This tension between the urge toward change -- and indeed, the complete unavoidability of certain changes -- and the grief we feel for lost selves, lost versions of our lives, powers the meditations that fill this novel. Political revolution is just another kind of change, with the force of longing behind it that can’t be denied forever, and with the trailing loss for aspects of what was. At the heart, though, change is more difficult. The narrator struggles to mold herself into her cousin’s ideal of a politically engaged person, but ultimately must accept that she’s not a radical, but an artist: That is her role. A regime change might change the groups that feel oppressed -- the Muslim Brotherhood or secular groups -- but the deeper troubles persist: Egypt hasn’t really been revolutionized merely by virtue of a new leader taking power.
Chronicle of a Last Summer is El Rashidi’s debut novel, but she’s previously written extensively on Egypt’s revolution and culture for New York Review of Books and other outlets, and this digressive, philosophizing book takes advantage of her strengths in observation, psychological and otherwise, and in analyzing the dynamics beneath Egypt’s recent instability. Liberated from a tight plot and from the strictures of a non-fiction approach, she paints a landscape of life growing up in Cairo that feels so vivid and all-consuming that the reader could simply melt into the narrator and be present. Any American reader who’s felt that news stories, like those about Egypt’s 2011 revolution and what’s followed, seem distant and baffling will finish Chronicle of a Last Summer with a new depth of empathy and understanding.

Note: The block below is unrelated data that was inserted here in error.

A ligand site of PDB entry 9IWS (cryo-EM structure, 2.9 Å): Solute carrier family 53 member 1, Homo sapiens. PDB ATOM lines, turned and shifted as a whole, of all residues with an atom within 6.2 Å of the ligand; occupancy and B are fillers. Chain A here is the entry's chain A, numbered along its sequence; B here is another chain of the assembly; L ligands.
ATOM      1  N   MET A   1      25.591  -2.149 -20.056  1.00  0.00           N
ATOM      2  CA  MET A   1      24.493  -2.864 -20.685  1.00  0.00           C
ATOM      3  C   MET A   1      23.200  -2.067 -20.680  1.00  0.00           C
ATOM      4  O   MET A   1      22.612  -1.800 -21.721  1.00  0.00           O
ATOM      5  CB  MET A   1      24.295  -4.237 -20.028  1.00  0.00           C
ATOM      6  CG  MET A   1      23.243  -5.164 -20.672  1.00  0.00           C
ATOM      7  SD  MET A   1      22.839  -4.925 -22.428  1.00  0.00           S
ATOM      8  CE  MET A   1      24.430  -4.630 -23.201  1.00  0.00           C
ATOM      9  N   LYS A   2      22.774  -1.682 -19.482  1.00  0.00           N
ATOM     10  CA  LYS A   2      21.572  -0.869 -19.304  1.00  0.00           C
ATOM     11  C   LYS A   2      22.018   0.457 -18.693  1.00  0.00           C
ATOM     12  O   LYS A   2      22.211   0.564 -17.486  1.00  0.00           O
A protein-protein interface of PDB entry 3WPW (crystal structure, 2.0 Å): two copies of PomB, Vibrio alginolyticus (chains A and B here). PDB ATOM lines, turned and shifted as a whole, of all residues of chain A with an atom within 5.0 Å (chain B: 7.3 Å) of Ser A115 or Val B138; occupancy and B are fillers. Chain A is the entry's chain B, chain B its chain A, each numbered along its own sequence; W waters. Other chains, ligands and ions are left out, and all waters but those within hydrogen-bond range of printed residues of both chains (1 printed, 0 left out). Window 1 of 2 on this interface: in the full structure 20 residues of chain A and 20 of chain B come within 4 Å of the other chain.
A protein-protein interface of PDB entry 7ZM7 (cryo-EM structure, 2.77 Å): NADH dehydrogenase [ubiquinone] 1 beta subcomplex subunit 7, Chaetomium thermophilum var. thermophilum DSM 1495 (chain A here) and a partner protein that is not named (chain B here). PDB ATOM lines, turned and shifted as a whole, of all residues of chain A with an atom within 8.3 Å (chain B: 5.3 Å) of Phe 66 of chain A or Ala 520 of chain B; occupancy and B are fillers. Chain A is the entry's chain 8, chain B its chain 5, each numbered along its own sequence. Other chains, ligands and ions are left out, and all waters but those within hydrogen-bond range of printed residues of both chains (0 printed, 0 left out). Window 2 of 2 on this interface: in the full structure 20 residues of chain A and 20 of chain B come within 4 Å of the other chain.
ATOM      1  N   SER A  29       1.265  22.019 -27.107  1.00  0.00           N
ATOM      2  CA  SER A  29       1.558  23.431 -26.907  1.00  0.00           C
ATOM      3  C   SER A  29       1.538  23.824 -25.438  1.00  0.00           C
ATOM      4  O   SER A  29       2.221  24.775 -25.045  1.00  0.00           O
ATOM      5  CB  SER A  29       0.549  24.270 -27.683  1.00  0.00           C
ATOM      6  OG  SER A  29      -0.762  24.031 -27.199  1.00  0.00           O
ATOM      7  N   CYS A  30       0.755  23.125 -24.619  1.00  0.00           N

The Bottom Line:
A thought-provoking story of a young writer growing up in Egypt through three summers of unrest, which blends philosophical musings with a vivid distillation of the narrator’s everyday life in Cairo.
What other reviewers think:
Kirkus: "An atmospheric kaleidoscope about survival and the moments that, together, become movements."
Publishers Weekly: "El Rashidi’s family saga twists and turns but ultimately suffers from too much meandering."
Who wrote it?
Chronicle of a Last Summer is Egyptian writer Yasmine El Rashidi’s first novel. She contributes regularly to New York Review of Books and is an editor at Bidoun, a Middle Eastern arts and culture journal.
Who will read it?
Readers who gravitate toward fiction with political and social themes, especially anyone curious about the human impact of the political changes in Egypt over the past few years.
“The house was blistering. Mama had drawn in and closed the wooden shutters hours earlier. Damp towels lay rolled on windowsills. The heat still seeped in. She now sat at one corner of the sofa, gray phone receiver in one hand pressed to her ear, plant mister in the other. She sprayed her face at intervals. Mama always said the heat never bothered her. It was how she was made. That summer had been different.”
“He had been saying all year that it was untenable. La faim. He told me to watch for certain things. The price of tomatoes and okra. If the man carrying the bread on his head as he cycles is whistling or not. If people are watching TV at cafés, or sitting in silence, or debating. If the radio begins to play repeated patriotic songs. Without tomatoes and okra we can’t live, he said. I didn’t like okra but understood. It was prickly on the outside and like slime inside. Deceptive. People consumed it almost daily, scooping it into bread and gulping it down, oblivious to texture. It was the cheapest vegetable. We cooked tomatoes with everything.”
Chronicle of a Last Summer
by Yasmine El Rashidi
Tim Duggan Books, $22.00
Publishes June 28, 2016